January 10, 2008

Runaway Landmines In Niger

Photo credit:

Niger Movement for Justice (MNJ)

"No to Landmines!"

Yesterday (Tuesday, January 8, 2007) a Nigerien journalist was killed when a landmine exploded under his car in Niamey, and the Niger government immediately blamed the Tuareg-led rebel group, Niger Movement for Justice (MNJ).
Moreover, Niger's Defense Minister, Ben Omar, has issued an appeal to the country's citizens to set up "vigilance brigades" to fight against "these new types of assassins" (Reuters, Jan. 9, 2008 15:29 GMT). Is there any reason to believe that the rebellion in the North would target the director of a private radio station 1,000 miles away in Niamey?

Background on Landmines in Niger:

The use of landmines emerged in July 2007, when MNJ reported that they had observed the Niger army laying Chinese landmines in the conflict zone in the north (MNJ July 16, 2007). MNJ has maintained a steady record of the use of Chinese weapons and landmines by the Niger army in the Air Mountains, on their blog (MNJ July 7, July 16, July 31, Aug. 20, Sept. 27, Dec. 12, Dec. 16, Dec. 20, Jan. 2, Jan. 9). At first, the mines appeared only in the conflict zone. Then, the Niger government made an announcement in November 2007 that the rebels would begin "acts of urban terror" by laying mines in the cities (Reuters, Jan. 9, 2008). On Nov. 21, police foiled an attempt to detonate an anti-tank mine in a fuel depot in Dosso; on Dec. 10, two landmines exploded on the same day, in Tahoua and Maradi (Reuters, Dec. 11, 2007); all three cities are far to the south of the conflict zone in the north of the Air Mountains.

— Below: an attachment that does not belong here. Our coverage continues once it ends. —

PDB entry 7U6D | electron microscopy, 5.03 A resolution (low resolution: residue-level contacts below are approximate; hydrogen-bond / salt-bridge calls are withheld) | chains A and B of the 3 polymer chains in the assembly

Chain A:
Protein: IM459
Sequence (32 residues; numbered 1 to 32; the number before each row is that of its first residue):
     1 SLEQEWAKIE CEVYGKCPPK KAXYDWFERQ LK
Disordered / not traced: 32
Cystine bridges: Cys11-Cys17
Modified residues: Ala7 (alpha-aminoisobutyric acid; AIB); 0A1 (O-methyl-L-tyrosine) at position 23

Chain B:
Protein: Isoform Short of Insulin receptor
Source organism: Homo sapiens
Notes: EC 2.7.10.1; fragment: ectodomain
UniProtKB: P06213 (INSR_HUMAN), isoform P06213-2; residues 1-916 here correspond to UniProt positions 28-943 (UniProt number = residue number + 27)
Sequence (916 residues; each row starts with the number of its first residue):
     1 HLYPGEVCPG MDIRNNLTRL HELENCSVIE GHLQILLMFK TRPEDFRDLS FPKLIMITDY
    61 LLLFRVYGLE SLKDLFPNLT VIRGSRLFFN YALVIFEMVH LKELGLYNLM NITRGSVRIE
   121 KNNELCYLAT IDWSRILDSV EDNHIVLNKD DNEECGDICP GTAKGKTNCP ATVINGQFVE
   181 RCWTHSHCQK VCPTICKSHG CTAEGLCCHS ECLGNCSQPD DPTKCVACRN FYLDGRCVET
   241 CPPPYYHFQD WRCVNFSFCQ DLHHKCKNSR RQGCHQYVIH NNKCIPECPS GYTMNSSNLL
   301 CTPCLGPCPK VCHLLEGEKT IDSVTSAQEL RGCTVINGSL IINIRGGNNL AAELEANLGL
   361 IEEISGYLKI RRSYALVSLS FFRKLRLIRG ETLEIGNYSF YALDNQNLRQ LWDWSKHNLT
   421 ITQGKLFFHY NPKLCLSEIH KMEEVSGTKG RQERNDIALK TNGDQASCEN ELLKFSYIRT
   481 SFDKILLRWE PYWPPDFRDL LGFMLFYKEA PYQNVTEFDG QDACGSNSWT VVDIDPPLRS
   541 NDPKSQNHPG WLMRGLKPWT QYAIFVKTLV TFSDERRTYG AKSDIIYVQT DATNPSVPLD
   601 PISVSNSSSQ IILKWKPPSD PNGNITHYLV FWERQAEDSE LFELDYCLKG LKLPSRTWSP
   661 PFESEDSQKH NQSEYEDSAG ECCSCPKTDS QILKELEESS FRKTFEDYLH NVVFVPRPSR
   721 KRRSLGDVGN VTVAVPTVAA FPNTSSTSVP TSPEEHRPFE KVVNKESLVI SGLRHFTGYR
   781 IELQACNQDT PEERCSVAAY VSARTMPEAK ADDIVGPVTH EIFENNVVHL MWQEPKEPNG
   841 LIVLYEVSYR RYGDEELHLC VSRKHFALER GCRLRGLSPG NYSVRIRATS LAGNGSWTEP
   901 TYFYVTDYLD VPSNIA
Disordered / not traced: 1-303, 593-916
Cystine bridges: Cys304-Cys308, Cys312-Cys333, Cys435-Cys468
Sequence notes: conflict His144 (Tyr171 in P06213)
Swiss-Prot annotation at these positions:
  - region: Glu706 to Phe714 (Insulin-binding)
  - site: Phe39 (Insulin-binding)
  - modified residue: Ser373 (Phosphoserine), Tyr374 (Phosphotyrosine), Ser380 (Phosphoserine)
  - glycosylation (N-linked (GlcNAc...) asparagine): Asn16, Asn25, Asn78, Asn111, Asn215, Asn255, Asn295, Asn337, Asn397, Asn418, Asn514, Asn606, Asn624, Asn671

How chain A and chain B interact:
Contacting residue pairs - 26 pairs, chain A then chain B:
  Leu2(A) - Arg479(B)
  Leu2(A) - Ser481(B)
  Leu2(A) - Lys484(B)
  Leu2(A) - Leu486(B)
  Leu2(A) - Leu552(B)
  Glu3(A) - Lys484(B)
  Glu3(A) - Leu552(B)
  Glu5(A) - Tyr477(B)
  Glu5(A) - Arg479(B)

There was some contradiction in the reportage on a landmine discovered recently in Tanout. A Niamey-based news source L'Union recently reported that two Tuareg men connected with MNJ were apprehended in Tanout, for allegedly laying landmines in front of the Prefet's home in Tahoua on Dec. 18. However, the independent newspaper Le Republicain asks why the Nigerien authorities are not being more diligent about pursuing the "real" perpetrators, and questions whether or not the men arrested at Tanout were actually the guilty ones. Given the government's campaign to demonize the Tuaregs on the national radio and television (see MNJ blog -Highlights in English) it is not clear whether or not the arrested men were framed, in order to support the government's policies.

[UPDATE: It was the Prefet of Tanout who allegedly planted the landmine in Tanout, according to MNJ: On Jan. 21, MNJ conducted a surprise attack on Tanout and captured the Prefet, Garba Kona. MNJ alleges that the Prefet, who is currently their prisoner, "acknowledges, without any coercion or threat whatsoever on our part, of organizing the conspiracy to lay the landmine at Tanout, an act of which peaceful citizens were accused." (MNJ, Jan. 19, 2008)]